send and receive faxes. This is a relatively simplistic system that has
maintained its popularity over time due to the fact that phone lines are
Different levels of faxing are possible over the phone line, such as group 2 and group 3. The data handling capability of the analog phone line limits the amount and speed of fax communication that can take place over a phone line.
Higher levels of fax communication, such as group 4, have not found wide popularity, due to their need for special phone line types.
Embodiments describe fax machines where the handshaking operation between the fax machines is carried out over the analog phone line and the actual data communication is carried out digitally over a network connection.
BRIEF DESCRIPTION OF THE DRAWINGS
In the drawings:
FIG. 1 shows an embodiment;
The present inventor recognized that many fax machines have other kinds of capabilities. Fax machines may also have scanning capabilities, network capabilities, the ability to print via a USB port, and others. For example, some fax machines are network fax machines which receive faxes and digitize the content of those faxes and send the digitized faxes as messages over a network.
The inventor recognizes that weak link in this system is the faxes being communicated over the legacy analog phone lines. Fax systems that are not compatible with the existing faxes from working properly have no found wide acceptance. The inventor believes that no one is willing to break the deadlock created by the installed base of existing fax machines. People often scan and send documents, e.g, word documents or PDFs for example, by e-mail as a digital alternative to faxes. faxes are easier in many ways, since you only need a telephone number in order to send the fax.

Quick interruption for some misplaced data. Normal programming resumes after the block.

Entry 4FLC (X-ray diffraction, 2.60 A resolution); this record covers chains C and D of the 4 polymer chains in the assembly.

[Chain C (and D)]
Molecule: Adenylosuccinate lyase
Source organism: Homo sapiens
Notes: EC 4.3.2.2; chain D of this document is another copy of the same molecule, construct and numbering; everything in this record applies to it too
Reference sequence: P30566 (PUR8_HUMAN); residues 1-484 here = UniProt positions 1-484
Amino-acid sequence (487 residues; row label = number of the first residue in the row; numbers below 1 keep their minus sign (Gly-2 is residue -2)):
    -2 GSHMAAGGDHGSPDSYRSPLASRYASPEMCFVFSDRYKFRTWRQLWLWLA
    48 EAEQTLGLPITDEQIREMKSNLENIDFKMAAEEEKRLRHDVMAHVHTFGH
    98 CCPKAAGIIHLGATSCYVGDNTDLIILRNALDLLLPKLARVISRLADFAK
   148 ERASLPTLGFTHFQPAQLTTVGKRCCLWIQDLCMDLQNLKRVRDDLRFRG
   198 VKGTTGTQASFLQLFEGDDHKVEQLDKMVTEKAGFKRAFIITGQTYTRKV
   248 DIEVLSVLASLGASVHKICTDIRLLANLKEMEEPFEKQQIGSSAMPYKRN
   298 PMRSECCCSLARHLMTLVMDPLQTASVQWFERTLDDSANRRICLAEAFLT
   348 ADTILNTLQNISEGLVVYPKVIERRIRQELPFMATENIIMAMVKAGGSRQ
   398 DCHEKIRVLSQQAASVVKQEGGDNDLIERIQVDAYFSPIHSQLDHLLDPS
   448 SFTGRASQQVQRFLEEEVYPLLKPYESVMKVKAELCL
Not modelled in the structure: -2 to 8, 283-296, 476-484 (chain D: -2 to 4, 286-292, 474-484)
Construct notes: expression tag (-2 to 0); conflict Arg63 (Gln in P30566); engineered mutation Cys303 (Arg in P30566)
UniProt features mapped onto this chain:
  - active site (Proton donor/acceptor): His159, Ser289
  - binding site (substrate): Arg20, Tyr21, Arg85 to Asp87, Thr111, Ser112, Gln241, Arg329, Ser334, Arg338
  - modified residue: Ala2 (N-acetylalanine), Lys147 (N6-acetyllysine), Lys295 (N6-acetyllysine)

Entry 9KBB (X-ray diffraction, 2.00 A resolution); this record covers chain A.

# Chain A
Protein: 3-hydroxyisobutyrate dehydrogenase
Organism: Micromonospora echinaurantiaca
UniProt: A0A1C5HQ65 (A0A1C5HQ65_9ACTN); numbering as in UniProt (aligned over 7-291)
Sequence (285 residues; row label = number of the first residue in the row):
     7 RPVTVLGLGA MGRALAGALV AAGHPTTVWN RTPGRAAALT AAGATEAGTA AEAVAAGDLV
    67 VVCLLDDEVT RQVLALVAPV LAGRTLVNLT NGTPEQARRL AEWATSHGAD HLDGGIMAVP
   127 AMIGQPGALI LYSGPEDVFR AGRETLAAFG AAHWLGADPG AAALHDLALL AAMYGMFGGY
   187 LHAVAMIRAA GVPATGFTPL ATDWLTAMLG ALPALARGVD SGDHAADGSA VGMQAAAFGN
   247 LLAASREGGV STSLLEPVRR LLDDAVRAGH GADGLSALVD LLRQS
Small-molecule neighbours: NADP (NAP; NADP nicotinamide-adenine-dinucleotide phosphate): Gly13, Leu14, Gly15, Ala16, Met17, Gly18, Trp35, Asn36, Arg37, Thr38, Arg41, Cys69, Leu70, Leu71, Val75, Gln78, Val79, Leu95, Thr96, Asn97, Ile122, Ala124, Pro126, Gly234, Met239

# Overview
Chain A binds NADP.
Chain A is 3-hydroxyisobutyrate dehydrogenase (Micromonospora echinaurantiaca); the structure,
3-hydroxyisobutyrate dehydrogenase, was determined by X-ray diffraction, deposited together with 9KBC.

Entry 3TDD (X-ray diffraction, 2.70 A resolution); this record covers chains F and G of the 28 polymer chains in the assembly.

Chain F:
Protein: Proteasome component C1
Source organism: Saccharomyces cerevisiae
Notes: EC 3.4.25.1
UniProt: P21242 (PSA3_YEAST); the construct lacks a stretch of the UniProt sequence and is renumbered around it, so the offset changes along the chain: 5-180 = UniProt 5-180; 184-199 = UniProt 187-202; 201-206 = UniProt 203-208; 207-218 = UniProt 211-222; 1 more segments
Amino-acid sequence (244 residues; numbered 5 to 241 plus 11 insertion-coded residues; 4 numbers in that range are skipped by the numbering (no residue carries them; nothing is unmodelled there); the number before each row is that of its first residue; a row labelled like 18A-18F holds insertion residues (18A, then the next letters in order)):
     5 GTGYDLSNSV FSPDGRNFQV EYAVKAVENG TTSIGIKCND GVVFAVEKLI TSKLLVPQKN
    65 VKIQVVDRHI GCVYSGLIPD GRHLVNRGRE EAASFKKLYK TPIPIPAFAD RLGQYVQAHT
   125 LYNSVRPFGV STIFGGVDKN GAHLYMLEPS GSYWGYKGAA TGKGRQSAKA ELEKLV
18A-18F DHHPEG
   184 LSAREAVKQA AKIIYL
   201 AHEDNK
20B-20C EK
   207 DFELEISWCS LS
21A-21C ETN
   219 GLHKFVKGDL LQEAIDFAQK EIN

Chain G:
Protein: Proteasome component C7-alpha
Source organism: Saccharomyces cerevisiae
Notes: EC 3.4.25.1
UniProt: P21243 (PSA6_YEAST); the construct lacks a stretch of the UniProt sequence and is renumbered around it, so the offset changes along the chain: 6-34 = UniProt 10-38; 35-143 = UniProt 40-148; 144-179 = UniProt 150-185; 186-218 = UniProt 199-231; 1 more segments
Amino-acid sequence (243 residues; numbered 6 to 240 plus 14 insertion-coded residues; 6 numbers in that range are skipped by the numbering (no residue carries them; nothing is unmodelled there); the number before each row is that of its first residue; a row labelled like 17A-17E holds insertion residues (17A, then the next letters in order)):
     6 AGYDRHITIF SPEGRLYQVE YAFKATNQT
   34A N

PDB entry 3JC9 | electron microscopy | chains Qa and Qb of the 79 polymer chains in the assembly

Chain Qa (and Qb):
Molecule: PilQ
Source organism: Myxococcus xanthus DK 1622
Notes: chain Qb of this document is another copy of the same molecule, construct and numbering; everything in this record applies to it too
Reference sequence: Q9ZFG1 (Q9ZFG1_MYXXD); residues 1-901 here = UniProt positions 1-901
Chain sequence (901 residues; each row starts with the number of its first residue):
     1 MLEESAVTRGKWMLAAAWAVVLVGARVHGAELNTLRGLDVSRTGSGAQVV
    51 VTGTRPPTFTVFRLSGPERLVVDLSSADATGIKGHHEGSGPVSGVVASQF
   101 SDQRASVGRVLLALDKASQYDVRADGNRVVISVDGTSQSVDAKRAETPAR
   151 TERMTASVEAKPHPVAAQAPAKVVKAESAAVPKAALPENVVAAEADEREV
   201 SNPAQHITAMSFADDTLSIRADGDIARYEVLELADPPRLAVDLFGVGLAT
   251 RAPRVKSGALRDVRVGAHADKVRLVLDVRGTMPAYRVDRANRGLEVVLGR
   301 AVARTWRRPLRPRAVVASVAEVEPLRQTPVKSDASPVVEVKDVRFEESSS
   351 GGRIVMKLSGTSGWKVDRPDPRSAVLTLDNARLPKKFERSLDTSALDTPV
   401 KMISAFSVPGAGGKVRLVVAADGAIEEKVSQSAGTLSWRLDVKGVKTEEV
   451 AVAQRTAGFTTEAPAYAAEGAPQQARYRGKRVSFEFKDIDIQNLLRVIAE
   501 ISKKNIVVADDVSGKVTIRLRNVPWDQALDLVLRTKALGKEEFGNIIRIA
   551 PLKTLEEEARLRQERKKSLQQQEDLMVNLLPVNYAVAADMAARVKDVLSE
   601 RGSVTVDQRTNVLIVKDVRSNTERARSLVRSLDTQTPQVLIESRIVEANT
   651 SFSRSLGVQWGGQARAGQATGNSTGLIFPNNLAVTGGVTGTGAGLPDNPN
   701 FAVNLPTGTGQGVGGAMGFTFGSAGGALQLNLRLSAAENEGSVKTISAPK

An embodiment which addresses this issue is shown in FIG. 1. fax machine 100 is connected to a phone line 110 as conventional, and to a remote fax machine, shown as 120. The fax machines and phone lines 110 can extend anywhere in the world. The fax machines 100 and 120 have additional features. For example, they may have USB connectors shown as 101, 121 respectively. The fax machines are also connected to a network.
A fax machine 100 has a network connection 102, and the fax machine 120 has a network connection 122. These network connections are eventually connected to the Internet. The faxes are controlled according to a controller 105, 125. The controllers control carrying out handshaking over the phone line 110. The fax machine may have a scanner for documents, a user interface with a dial pad to dial a phone number of a remote fax machine, and a printer for received faxes as conventional.
The handshaking uses a protocol for the faxes to exchange information so that the machines can determine how to best send faxes. Handshaking has been used so that different fax machines can discover that the other fax machine speaks the same fax language, e.g., the same group. FIG. 2 illustrates a handshaking sequence according to the improved fax machine in FIG. 1. The handshaking can be carried out using analog tones over a telephone line. A first handshake 200 may simply be an introductory handshake, indicating that a fax is calling at 200. The remote fax 120 answers, and sends back an answerback tone 205 that simply indicates it is a fax machine. At 210, the originating fax sends a conventional series of tones to indicate or determine what the most advanced group that the fax machine supports. The remote fax may indicate "the best I support is group 3" at 215, for example. Up until now, these handshaking steps 199 are wholly conventional, and would establish a group 3 fax.
In the embodiment, the originating fax machine also sends another request at 220, which in essence asks, again over the analog fax line, "do you have e-mail capability?".